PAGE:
Mexico City is committed to combating climate change and has adopted a number of policies aimed at reducing GHG emissions, such as the recovery and extension of the electricity transmission network, boosting the production and use of clean energy such as solar energy. Similarly, actions have been undertaken for carbon capture such as the sowing of 23 million plants and trees in the urban area and in nature protected areas. Mexico City recognises the leadership and collaboration of the representations of EU member countries, as well as the EU’s own delegation in Mexico.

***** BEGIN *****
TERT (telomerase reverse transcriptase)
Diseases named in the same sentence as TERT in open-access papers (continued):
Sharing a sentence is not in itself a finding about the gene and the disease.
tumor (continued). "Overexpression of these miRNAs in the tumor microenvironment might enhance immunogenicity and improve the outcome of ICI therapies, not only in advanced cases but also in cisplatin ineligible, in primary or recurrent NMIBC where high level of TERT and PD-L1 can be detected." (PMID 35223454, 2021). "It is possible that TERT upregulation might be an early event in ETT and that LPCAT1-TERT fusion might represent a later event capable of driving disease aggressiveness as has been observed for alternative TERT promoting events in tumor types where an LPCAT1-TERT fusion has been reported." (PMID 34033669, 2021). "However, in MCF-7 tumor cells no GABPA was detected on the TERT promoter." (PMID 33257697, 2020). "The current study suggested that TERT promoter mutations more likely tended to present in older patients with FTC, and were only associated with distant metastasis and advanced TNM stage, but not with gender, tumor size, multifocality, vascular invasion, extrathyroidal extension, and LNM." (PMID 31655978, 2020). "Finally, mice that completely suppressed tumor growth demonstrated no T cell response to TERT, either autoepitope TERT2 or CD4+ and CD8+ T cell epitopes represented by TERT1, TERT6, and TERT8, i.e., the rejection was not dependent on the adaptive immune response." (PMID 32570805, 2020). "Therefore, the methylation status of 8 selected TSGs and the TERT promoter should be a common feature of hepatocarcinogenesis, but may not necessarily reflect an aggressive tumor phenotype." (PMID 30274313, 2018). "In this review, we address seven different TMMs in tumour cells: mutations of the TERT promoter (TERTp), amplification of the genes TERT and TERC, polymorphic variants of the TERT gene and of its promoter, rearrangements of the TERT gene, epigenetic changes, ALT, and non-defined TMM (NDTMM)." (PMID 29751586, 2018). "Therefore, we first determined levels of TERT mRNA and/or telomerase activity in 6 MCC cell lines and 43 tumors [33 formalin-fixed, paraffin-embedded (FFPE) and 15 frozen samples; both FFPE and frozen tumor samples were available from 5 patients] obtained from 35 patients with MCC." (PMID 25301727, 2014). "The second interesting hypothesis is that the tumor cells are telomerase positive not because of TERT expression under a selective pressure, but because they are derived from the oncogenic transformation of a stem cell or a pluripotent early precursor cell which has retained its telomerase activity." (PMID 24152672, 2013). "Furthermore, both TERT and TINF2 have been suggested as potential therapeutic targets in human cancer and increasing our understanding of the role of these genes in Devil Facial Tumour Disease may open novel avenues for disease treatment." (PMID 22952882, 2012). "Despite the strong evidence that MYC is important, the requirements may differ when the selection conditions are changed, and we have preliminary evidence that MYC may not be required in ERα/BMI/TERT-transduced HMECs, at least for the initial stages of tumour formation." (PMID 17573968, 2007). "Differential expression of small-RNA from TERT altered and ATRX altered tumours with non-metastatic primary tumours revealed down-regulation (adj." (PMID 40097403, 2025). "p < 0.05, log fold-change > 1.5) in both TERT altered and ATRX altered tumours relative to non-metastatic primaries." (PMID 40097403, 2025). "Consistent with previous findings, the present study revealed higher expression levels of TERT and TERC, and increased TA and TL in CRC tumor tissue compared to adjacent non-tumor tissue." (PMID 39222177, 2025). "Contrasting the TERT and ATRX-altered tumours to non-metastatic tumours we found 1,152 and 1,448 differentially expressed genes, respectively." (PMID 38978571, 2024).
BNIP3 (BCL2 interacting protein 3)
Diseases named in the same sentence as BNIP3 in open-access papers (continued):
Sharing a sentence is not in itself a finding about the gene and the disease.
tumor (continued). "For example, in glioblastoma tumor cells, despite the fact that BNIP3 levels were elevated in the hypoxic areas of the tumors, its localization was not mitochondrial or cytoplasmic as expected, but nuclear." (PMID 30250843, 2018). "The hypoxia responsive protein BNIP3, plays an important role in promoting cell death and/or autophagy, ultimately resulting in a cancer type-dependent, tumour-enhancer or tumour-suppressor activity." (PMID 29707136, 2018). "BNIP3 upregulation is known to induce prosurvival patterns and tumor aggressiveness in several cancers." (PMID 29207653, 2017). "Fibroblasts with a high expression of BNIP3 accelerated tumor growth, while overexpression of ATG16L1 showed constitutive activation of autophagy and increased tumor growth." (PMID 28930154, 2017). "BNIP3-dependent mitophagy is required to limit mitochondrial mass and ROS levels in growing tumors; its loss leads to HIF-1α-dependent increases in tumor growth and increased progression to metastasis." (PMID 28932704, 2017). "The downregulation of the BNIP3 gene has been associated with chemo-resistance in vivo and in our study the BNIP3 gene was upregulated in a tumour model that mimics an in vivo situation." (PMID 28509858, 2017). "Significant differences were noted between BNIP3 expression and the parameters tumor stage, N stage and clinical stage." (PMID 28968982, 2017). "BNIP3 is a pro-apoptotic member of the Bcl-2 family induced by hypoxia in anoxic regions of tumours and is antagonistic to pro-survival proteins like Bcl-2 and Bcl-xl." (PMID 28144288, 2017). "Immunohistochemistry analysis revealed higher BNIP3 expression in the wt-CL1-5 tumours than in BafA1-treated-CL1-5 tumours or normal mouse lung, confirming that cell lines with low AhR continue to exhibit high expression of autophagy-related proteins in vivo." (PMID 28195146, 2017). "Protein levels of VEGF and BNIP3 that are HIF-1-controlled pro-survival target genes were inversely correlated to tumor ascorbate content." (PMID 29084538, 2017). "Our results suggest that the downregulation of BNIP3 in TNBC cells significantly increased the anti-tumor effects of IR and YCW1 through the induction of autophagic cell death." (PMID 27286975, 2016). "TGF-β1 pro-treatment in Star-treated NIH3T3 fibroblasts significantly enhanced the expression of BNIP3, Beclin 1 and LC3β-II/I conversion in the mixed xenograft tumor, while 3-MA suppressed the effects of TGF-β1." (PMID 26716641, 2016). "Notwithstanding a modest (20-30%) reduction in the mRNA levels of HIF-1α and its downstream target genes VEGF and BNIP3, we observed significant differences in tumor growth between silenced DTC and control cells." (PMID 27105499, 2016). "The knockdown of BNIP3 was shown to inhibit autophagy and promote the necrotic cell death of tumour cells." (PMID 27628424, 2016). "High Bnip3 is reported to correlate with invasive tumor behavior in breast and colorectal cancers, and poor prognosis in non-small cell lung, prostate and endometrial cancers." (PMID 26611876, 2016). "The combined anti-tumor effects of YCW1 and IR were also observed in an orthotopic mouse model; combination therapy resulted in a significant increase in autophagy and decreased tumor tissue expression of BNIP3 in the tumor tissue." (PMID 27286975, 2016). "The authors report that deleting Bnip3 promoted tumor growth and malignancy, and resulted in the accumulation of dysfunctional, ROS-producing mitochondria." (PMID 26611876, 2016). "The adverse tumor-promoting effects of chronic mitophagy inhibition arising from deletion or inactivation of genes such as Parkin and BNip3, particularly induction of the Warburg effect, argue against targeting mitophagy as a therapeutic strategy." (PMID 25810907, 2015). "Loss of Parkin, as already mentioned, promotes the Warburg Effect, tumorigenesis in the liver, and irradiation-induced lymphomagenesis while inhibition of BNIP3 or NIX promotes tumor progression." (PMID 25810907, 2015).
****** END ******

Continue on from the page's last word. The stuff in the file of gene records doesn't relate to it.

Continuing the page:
From her side, the Mtra. Dolres Barrientos Alemán, Representative to Mexico of the United Nations Environment Programme, welcomed this joint initiative between the European Union and the United Nations and mentioned: “More than 11 million tonnes of plastic are discharged into our seas and oceans each year; if the current rate of production and consumption remain unchanged, there could be more plastic than fish by 2050 and 90 % of animals would have ingested plastic. Against this background, activities such as today are very important as they contribute to the involvement and consciousness of the public, as well as to the rescue and restoration of aquatic ecosystems such as the Lake of Xochimilco, which hosts a great natural wealth, being the home of species and providing a livelihood for a significant number of people. In this regard, we invite all people to join this type of movement for clean lakes.”